It is not just the formal education that explains it, however. It is the fact that Argentina is home to such a confluence of ideas, Cocco said, exposed to influences from “Italy, Germany, Spain, Sweden” and all points in between, that make it so easy for its coaches to move abroad. “We are happy to travel all over the world and adapt,” Cúper said.
And it is the hothouse environment of Argentine soccer, so destructive in other ways, that is especially conducive to nurturing high-caliber coaches.
Not only, as Cocco said, are there “hundreds of leagues and thousands of clubs,” giving aspiring coaches a chance to cut their teeth, but even at the youth level, the pressure is immediate, and relentless. Coaches have to learn, and learn fast, or they are fired. That was why Pékerman would not give up his taxi; that is why he is at the World Cup, in charge of Colombia.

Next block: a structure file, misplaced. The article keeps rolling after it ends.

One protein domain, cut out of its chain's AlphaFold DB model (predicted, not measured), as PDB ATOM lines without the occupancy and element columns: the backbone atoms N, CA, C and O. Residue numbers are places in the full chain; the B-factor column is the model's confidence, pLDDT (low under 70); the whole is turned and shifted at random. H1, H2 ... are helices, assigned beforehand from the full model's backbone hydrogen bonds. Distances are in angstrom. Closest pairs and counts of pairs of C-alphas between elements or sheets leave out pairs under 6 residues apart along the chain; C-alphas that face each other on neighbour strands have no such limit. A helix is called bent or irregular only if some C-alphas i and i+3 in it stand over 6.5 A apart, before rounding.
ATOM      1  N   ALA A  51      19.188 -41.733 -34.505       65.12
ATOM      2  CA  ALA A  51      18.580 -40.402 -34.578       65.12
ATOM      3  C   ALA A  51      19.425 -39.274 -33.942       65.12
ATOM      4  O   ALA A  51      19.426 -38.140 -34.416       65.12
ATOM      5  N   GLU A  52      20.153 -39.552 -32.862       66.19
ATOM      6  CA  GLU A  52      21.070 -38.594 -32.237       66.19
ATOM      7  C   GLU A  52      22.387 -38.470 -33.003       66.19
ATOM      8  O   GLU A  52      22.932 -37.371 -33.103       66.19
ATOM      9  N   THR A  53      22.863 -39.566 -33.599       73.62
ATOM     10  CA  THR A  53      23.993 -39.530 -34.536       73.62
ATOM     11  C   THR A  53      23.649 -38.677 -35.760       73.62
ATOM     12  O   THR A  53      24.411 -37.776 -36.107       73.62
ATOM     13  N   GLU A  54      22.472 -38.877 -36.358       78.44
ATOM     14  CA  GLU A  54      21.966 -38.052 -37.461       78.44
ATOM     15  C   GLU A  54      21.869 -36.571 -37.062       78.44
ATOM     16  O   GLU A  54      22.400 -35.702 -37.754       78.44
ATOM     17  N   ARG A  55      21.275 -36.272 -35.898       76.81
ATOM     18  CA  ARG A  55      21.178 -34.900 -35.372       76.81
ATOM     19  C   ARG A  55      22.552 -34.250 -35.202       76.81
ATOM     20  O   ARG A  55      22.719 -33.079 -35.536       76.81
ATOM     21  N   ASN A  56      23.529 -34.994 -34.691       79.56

“In Argentina, as in Uruguay and Brazil, the youth leagues are of an incredibly high standard,” Pékerman said. “It is the best school for players, and the best school for coaches. The demands are very high: it is not just fathers and friends who are watching. The kids know the fans expect them to win, and that gives us, as coaches, an obligation to work hard.”
Those who do not meet the standard return to their taxis, or some equivalent. Only the very best survive, move on, move up, learn how to thrive under the intense pressure. “This experience gives you an advantage in achieving important things when you go to other countries,” Pékerman said.